Browsing Publications of the research group Chemical Biology (CBIO) by Subjects
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Analysis of gene expression data from non-small cell lung carcinoma cell lines reveals distinct sub-classes from those identified at the phenotype level.Microarray data from cell lines of Non-Small Cell Lung Carcinoma (NSCLC) can be used to look for differences in gene expression between the cell lines derived from different tumour samples, and to investigate if these differences can be used to cluster the cell lines into distinct groups. Dividing the cell lines into classes can help to improve diagnosis and the development of screens for new drug candidates. The micro-array data is first subjected to quality control analysis and then subsequently normalised using three alternate methods to reduce the chances of differences being artefacts resulting from the normalisation process. The final clustering into sub-classes was carried out in a conservative manner such that sub-classes were consistent across all three normalisation methods. If there is structure in the cell line population it was expected that this would agree with histological classifications, but this was not found to be the case. To check the biological consistency of the sub-classes the set of most strongly differentially expressed genes was be identified for each pair of clusters to check if the genes that most strongly define sub-classes have biological functions consistent with NSCLC.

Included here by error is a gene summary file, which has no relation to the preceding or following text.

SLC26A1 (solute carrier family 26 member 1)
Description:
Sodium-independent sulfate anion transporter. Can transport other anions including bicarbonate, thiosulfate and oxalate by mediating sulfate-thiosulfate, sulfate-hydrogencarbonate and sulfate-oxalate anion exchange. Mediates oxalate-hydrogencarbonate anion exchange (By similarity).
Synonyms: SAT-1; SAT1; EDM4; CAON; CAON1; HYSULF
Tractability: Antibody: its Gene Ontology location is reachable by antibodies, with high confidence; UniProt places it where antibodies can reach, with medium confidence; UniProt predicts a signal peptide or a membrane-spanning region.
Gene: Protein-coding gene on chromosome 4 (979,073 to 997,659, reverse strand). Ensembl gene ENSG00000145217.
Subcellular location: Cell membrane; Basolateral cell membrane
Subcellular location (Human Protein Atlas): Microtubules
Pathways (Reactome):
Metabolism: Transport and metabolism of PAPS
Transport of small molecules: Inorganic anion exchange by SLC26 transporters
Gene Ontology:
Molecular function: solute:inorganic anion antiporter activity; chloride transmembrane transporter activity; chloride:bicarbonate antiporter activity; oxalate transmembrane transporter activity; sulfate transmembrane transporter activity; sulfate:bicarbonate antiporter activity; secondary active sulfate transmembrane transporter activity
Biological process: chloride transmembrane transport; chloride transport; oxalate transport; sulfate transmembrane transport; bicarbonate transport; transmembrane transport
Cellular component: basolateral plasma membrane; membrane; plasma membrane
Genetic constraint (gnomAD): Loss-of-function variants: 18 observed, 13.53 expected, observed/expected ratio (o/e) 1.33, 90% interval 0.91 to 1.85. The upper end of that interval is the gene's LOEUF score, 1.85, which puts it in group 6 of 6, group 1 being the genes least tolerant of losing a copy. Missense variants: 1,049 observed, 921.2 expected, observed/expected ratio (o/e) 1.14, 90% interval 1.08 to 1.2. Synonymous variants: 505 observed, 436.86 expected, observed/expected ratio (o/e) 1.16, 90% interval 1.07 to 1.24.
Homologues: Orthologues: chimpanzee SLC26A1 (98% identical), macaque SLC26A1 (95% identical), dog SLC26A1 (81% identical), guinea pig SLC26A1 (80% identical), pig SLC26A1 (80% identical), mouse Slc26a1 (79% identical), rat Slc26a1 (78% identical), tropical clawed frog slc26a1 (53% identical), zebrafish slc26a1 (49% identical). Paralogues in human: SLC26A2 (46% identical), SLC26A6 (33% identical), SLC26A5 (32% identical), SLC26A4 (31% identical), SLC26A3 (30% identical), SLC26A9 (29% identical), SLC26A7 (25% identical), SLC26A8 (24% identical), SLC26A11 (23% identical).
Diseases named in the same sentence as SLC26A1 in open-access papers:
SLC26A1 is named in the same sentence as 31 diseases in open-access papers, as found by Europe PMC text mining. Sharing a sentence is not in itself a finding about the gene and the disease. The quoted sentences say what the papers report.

Single-cell phenotypic characterization of Staphylococcus aureus with fluorescent triazole urea activity-based probes.Phenotypically distinct cellular (sub)populations are clinically relevant for virulence and antibiotic resistance of a bacterial pathogen, but functionally different cells are usually indistinguishable from each other. Here, we introduce fluorescent activity-based probes as chemical tools for single-cell phenotypic characterization of enzyme activity levels in Staphylococcus aureus. We screened a 1,2,3-triazole urea library to identify selective inhibitors of fluorophosphonate-binding serine hydrolases and lipases in S. aureus and synthesized target-selective activity-based probes. Molecular imaging and activity-based protein profiling studies with these probes revealed a dynamic network within this enzyme family involving compensatory regulation of specific family members and exposed single-cell phenotypic heterogeneity. We propose chemical probe labeling of enzymatic activities as a generalizable method for phenotyping of bacterial cells at the population and single-cell level.